Why Gitmo’s Yemenis Can’t Go Home
An NPR report by Jackie Northam this morning on 101 Yemenis held at Guantanamo Bay highlighted a major part of the Gitmo dilemma facing the next administration that I wrote about for TWI today. While academics focus largely on the fate of the few dozen hi-level detainees who the Pentagon believes are truly dangerous and have been (or may eventually be) charged with crimes, there’s little discussion of what to do with the 200 or so others imprisoned at the US naval base without charge, some for more than seven years. The US has acknowledged that many of them did nothing wrong and pose no threat.
David Remes, who recently started an organization called Appeal for Justice, focused on the plight of detainees (he was formerly a partner at the Washington law firm Covington & Burling, where Eric Holder, Obama’s pick for AG, is a partner) represents about 17 of the Yemenis at Guantanamo bay in habeas corpus proceedings before the DC District Court. As he explained to me last week, who’s been able to leave Gitmo so far has been based more on whether the US has good relations with their home countries than on whether they did anything that warranted their detention.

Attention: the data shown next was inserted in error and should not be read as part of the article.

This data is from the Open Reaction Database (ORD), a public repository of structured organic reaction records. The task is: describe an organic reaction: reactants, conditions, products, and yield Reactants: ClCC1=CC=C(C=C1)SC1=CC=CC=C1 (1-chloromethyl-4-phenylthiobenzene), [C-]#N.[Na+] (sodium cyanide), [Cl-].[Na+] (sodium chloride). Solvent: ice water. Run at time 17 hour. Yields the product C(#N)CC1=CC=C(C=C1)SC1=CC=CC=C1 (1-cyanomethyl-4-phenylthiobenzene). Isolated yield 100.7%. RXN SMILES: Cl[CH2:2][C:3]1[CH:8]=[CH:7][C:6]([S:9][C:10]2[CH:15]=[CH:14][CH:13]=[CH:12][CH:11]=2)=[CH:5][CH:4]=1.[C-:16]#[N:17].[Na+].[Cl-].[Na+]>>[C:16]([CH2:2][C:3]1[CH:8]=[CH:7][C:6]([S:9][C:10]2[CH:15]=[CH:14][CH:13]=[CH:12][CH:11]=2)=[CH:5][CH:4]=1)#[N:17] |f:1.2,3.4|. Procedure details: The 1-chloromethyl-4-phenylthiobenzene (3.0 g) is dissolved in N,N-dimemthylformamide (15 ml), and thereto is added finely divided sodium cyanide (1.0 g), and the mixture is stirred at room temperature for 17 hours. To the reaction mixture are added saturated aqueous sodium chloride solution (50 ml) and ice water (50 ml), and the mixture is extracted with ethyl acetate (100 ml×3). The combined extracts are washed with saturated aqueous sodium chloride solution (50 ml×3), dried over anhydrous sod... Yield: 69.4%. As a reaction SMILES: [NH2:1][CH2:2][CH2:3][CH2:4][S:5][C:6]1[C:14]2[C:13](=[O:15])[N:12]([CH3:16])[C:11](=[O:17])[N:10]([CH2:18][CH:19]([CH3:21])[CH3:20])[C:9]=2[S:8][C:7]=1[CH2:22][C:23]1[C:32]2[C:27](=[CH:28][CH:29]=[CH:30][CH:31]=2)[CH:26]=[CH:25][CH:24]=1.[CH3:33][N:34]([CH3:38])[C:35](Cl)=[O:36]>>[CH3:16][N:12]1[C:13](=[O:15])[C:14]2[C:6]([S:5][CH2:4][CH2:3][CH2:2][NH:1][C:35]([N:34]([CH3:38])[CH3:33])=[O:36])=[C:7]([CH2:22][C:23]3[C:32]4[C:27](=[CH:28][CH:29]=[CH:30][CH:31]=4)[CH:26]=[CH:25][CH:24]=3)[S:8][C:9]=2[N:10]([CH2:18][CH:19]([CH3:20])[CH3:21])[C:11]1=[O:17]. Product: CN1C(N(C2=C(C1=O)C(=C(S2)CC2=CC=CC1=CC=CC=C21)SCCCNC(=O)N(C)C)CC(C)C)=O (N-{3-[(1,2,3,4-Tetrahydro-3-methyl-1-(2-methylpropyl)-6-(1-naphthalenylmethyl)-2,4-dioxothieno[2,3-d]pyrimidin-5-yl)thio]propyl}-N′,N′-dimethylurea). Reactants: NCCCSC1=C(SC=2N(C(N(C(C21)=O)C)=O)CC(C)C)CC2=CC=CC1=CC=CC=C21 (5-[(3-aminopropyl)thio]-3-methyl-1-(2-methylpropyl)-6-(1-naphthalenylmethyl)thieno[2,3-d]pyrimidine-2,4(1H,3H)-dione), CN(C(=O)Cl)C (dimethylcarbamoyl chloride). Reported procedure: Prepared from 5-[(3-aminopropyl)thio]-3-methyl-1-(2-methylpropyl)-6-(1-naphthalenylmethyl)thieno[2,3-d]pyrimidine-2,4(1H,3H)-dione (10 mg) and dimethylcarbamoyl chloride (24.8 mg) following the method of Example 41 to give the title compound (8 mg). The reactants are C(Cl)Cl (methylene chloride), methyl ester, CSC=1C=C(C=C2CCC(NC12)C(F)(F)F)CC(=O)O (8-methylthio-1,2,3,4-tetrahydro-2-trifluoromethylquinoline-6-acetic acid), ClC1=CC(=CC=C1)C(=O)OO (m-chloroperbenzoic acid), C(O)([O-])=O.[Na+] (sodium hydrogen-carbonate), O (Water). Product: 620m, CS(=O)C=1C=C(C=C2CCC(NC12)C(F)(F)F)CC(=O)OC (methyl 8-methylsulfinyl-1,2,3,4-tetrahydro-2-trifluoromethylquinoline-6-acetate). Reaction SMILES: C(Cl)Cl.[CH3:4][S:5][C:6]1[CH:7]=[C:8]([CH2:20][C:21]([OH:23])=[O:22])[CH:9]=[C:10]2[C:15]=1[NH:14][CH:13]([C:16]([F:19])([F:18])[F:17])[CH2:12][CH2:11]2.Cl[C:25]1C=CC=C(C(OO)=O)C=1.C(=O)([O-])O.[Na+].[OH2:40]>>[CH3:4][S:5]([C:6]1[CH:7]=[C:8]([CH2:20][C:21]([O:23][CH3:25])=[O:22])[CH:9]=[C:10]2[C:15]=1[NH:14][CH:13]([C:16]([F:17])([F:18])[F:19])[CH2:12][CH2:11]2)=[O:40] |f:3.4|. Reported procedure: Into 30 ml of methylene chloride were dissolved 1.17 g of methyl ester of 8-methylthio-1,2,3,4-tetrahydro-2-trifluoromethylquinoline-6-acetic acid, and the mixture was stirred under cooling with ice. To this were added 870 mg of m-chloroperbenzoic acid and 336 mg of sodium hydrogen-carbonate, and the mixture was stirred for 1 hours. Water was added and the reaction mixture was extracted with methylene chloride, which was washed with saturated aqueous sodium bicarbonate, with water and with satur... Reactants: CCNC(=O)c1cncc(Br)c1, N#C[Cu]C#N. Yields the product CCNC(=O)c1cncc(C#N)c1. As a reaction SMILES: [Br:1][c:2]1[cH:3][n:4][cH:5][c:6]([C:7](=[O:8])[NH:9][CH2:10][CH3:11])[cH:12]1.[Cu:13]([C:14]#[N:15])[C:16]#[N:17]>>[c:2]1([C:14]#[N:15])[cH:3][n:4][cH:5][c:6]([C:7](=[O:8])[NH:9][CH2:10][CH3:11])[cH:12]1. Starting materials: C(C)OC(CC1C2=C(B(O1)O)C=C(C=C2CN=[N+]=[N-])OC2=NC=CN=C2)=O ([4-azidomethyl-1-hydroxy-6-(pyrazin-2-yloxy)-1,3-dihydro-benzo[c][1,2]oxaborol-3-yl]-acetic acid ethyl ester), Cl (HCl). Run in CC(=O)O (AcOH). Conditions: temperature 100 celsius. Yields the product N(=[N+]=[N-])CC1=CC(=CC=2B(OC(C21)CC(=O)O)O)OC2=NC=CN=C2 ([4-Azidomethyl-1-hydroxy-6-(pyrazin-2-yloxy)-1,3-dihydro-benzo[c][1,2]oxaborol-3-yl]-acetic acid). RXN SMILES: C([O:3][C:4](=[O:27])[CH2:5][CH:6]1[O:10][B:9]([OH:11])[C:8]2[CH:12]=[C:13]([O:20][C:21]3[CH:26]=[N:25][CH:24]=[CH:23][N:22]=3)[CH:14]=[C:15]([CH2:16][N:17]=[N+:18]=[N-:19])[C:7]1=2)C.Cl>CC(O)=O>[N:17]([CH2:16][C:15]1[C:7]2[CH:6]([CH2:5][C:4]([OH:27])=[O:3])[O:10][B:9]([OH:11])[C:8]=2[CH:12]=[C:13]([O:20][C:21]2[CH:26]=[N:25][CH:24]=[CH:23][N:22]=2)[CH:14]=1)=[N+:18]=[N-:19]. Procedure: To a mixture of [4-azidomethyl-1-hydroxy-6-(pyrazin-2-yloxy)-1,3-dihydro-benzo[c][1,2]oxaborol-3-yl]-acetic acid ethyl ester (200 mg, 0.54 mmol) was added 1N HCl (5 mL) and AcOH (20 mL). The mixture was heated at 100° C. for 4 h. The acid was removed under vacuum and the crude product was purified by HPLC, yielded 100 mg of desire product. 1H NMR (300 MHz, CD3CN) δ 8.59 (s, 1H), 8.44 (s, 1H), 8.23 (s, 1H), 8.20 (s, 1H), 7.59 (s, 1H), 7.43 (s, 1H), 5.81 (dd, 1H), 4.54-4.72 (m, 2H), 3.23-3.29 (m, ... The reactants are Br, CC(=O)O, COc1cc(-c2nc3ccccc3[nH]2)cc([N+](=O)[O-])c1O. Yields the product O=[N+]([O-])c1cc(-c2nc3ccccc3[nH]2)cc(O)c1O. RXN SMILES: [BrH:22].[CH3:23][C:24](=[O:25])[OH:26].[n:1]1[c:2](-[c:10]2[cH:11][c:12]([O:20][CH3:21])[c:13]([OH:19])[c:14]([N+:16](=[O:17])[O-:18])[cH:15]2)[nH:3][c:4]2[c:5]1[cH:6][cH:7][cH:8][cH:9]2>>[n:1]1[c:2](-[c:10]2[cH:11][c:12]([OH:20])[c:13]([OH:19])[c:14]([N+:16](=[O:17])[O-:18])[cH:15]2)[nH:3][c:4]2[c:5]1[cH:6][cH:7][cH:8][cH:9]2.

“The return process is highly political,” says Remes. The more than 500 detainees already sent home since includes all of the Europeans that were picked up, and 90 percent of the Saudis.
“Many were accused of very serious acts of terrorism,” says Remes. “But as a result of
negotiations with the home country we sent them back.” Although the US returned men who had not been officially cleared for release, he says, it continues to hold about 60 men who have been cleared for release, but have nowhere to go.
The problem for the Yemeni prisoners is partly that the Yemeni government hasn’t satisfied the US that it’s doing enough to crack down on terrorism and control its borders. But the problem remains that we haven’t seriously determined which of these guys poses a danger to the United States.
“The government claims that many of the them were taking the side of the Taliban in a civil war with the Northern Alliance,” says Remes. “But even if true, what basis do we have for holding them because they were on the wrong side of another country’s civil war?”
This comes, of course, from their defense lawyer. And while he may be no traditional lefty (Remes spent more than 25 years as a corporate litigator, defending the likes of ExxonMobil before devoting himself to the plight of prisoners at Guantanamo), US authorities may reasonably be hesitant to return people who may be cooperating with terrorists to a country that refuses to deal with the problem. Then again, it was a pretty cursory process that labeled them “enemy combatants” to begin with.
Says Remes: “I’d call it a kangaroo court except that that would be unfair to the kangaroos.”